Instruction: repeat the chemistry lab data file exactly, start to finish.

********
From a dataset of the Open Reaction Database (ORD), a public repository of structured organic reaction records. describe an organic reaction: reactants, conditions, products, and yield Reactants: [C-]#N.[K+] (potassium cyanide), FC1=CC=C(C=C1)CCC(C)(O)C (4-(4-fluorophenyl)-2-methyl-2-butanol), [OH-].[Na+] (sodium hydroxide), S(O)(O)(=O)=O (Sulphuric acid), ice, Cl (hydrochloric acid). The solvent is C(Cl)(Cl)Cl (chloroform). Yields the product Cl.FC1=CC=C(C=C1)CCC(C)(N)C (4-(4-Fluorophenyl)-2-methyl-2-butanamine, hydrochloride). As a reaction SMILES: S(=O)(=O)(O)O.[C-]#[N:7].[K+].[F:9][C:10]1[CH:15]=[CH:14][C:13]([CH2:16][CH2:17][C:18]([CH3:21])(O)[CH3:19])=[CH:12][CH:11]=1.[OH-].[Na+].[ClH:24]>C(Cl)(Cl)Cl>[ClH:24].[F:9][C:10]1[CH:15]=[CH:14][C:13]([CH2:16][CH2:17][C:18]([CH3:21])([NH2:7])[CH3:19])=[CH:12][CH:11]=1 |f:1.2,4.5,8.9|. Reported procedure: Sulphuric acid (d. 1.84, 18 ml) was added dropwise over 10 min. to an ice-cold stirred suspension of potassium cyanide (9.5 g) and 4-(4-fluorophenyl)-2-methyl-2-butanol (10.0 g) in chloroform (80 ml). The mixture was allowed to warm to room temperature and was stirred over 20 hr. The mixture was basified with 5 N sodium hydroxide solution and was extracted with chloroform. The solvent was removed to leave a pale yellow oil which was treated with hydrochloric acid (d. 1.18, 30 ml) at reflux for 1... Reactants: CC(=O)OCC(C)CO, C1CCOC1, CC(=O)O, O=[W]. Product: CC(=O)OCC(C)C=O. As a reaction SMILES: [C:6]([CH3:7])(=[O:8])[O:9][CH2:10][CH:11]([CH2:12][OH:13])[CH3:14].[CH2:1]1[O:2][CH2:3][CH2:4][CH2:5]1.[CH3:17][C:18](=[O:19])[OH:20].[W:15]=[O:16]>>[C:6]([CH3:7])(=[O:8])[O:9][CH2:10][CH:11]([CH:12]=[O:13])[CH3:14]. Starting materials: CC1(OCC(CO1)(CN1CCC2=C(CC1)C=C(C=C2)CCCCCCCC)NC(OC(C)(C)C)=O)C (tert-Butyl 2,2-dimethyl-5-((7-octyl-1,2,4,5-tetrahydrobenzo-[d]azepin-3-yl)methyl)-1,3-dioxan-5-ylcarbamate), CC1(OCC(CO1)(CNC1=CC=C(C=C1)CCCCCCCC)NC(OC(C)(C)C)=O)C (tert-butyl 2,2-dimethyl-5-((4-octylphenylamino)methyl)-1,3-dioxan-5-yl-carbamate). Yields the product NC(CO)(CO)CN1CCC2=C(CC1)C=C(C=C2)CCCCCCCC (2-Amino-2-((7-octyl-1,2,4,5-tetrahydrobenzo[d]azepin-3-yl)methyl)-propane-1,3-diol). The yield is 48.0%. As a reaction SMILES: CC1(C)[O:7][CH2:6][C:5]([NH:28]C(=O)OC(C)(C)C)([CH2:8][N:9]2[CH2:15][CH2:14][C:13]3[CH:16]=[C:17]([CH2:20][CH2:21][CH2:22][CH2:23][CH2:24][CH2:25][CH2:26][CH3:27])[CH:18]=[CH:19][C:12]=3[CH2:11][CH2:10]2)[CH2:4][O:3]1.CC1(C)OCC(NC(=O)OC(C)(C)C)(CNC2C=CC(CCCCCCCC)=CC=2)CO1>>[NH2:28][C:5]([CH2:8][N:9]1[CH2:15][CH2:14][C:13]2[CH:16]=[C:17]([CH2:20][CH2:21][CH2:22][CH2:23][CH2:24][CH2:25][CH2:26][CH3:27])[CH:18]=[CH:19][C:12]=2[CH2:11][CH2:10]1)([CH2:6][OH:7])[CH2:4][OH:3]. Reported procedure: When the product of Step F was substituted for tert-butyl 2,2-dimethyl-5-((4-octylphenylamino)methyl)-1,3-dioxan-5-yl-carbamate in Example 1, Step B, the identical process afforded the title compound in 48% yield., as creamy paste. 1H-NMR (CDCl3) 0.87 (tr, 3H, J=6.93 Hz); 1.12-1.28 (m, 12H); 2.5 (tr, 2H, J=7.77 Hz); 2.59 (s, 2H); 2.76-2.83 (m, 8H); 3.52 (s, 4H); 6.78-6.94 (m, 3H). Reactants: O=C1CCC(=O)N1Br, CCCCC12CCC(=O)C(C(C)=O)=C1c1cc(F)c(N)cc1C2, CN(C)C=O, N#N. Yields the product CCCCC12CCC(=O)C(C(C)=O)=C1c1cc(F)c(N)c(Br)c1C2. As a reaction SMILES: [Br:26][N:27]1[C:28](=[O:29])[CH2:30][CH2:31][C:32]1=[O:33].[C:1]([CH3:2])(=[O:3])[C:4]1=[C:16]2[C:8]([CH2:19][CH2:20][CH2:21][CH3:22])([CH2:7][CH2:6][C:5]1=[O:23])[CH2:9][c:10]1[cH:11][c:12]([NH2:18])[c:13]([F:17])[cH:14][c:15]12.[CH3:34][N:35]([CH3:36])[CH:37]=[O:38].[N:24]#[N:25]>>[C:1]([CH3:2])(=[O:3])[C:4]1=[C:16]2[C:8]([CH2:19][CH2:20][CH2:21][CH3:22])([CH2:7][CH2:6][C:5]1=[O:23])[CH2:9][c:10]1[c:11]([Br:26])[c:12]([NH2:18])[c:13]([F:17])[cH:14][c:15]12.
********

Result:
From a dataset of the Open Reaction Database (ORD), a public repository of structured organic reaction records. describe an organic reaction: reactants, conditions, products, and yield Reactants: [C-]#N.[K+] (potassium cyanide), FC1=CC=C(C=C1)CCC(C)(O)C (4-(4-fluorophenyl)-2-methyl-2-butanol), [OH-].[Na+] (sodium hydroxide), S(O)(O)(=O)=O (Sulphuric acid), ice, Cl (hydrochloric acid). The solvent is C(Cl)(Cl)Cl (chloroform). Yields the product Cl.FC1=CC=C(C=C1)CCC(C)(N)C (4-(4-Fluorophenyl)-2-methyl-2-butanamine, hydrochloride). As a reaction SMILES: S(=O)(=O)(O)O.[C-]#[N:7].[K+].[F:9][C:10]1[CH:15]=[CH:14][C:13]([CH2:16][CH2:17][C:18]([CH3:21])(O)[CH3:19])=[CH:12][CH:11]=1.[OH-].[Na+].[ClH:24]>C(Cl)(Cl)Cl>[ClH:24].[F:9][C:10]1[CH:15]=[CH:14][C:13]([CH2:16][CH2:17][C:18]([CH3:21])([NH2:7])[CH3:19])=[CH:12][CH:11]=1 |f:1.2,4.5,8.9|. Reported procedure: Sulphuric acid (d. 1.84, 18 ml) was added dropwise over 10 min. to an ice-cold stirred suspension of potassium cyanide (9.5 g) and 4-(4-fluorophenyl)-2-methyl-2-butanol (10.0 g) in chloroform (80 ml). The mixture was allowed to warm to room temperature and was stirred over 20 hr. The mixture was basified with 5 N sodium hydroxide solution and was extracted with chloroform. The solvent was removed to leave a pale yellow oil which was treated with hydrochloric acid (d. 1.18, 30 ml) at reflux for 1... Reactants: CC(=O)OCC(C)CO, C1CCOC1, CC(=O)O, O=[W]. Product: CC(=O)OCC(C)C=O. As a reaction SMILES: [C:6]([CH3:7])(=[O:8])[O:9][CH2:10][CH:11]([CH2:12][OH:13])[CH3:14].[CH2:1]1[O:2][CH2:3][CH2:4][CH2:5]1.[CH3:17][C:18](=[O:19])[OH:20].[W:15]=[O:16]>>[C:6]([CH3:7])(=[O:8])[O:9][CH2:10][CH:11]([CH:12]=[O:13])[CH3:14]. Starting materials: CC1(OCC(CO1)(CN1CCC2=C(CC1)C=C(C=C2)CCCCCCCC)NC(OC(C)(C)C)=O)C (tert-Butyl 2,2-dimethyl-5-((7-octyl-1,2,4,5-tetrahydrobenzo-[d]azepin-3-yl)methyl)-1,3-dioxan-5-ylcarbamate), CC1(OCC(CO1)(CNC1=CC=C(C=C1)CCCCCCCC)NC(OC(C)(C)C)=O)C (tert-butyl 2,2-dimethyl-5-((4-octylphenylamino)methyl)-1,3-dioxan-5-yl-carbamate). Yields the product NC(CO)(CO)CN1CCC2=C(CC1)C=C(C=C2)CCCCCCCC (2-Amino-2-((7-octyl-1,2,4,5-tetrahydrobenzo[d]azepin-3-yl)methyl)-propane-1,3-diol). The yield is 48.0%. As a reaction SMILES: CC1(C)[O:7][CH2:6][C:5]([NH:28]C(=O)OC(C)(C)C)([CH2:8][N:9]2[CH2:15][CH2:14][C:13]3[CH:16]=[C:17]([CH2:20][CH2:21][CH2:22][CH2:23][CH2:24][CH2:25][CH2:26][CH3:27])[CH:18]=[CH:19][C:12]=3[CH2:11][CH2:10]2)[CH2:4][O:3]1.CC1(C)OCC(NC(=O)OC(C)(C)C)(CNC2C=CC(CCCCCCCC)=CC=2)CO1>>[NH2:28][C:5]([CH2:8][N:9]1[CH2:15][CH2:14][C:13]2[CH:16]=[C:17]([CH2:20][CH2:21][CH2:22][CH2:23][CH2:24][CH2:25][CH2:26][CH3:27])[CH:18]=[CH:19][C:12]=2[CH2:11][CH2:10]1)([CH2:6][OH:7])[CH2:4][OH:3]. Reported procedure: When the product of Step F was substituted for tert-butyl 2,2-dimethyl-5-((4-octylphenylamino)methyl)-1,3-dioxan-5-yl-carbamate in Example 1, Step B, the identical process afforded the title compound in 48% yield., as creamy paste. 1H-NMR (CDCl3) 0.87 (tr, 3H, J=6.93 Hz); 1.12-1.28 (m, 12H); 2.5 (tr, 2H, J=7.77 Hz); 2.59 (s, 2H); 2.76-2.83 (m, 8H); 3.52 (s, 4H); 6.78-6.94 (m, 3H). Reactants: O=C1CCC(=O)N1Br, CCCCC12CCC(=O)C(C(C)=O)=C1c1cc(F)c(N)cc1C2, CN(C)C=O, N#N. Yields the product CCCCC12CCC(=O)C(C(C)=O)=C1c1cc(F)c(N)c(Br)c1C2. As a reaction SMILES: [Br:26][N:27]1[C:28](=[O:29])[CH2:30][CH2:31][C:32]1=[O:33].[C:1]([CH3:2])(=[O:3])[C:4]1=[C:16]2[C:8]([CH2:19][CH2:20][CH2:21][CH3:22])([CH2:7][CH2:6][C:5]1=[O:23])[CH2:9][c:10]1[cH:11][c:12]([NH2:18])[c:13]([F:17])[cH:14][c:15]12.[CH3:34][N:35]([CH3:36])[CH:37]=[O:38].[N:24]#[N:25]>>[C:1]([CH3:2])(=[O:3])[C:4]1=[C:16]2[C:8]([CH2:19][CH2:20][CH2:21][CH3:22])([CH2:7][CH2:6][C:5]1=[O:23])[CH2:9][c:10]1[c:11]([Br:26])[c:12]([NH2:18])[c:13]([F:17])[cH:14][c:15]12.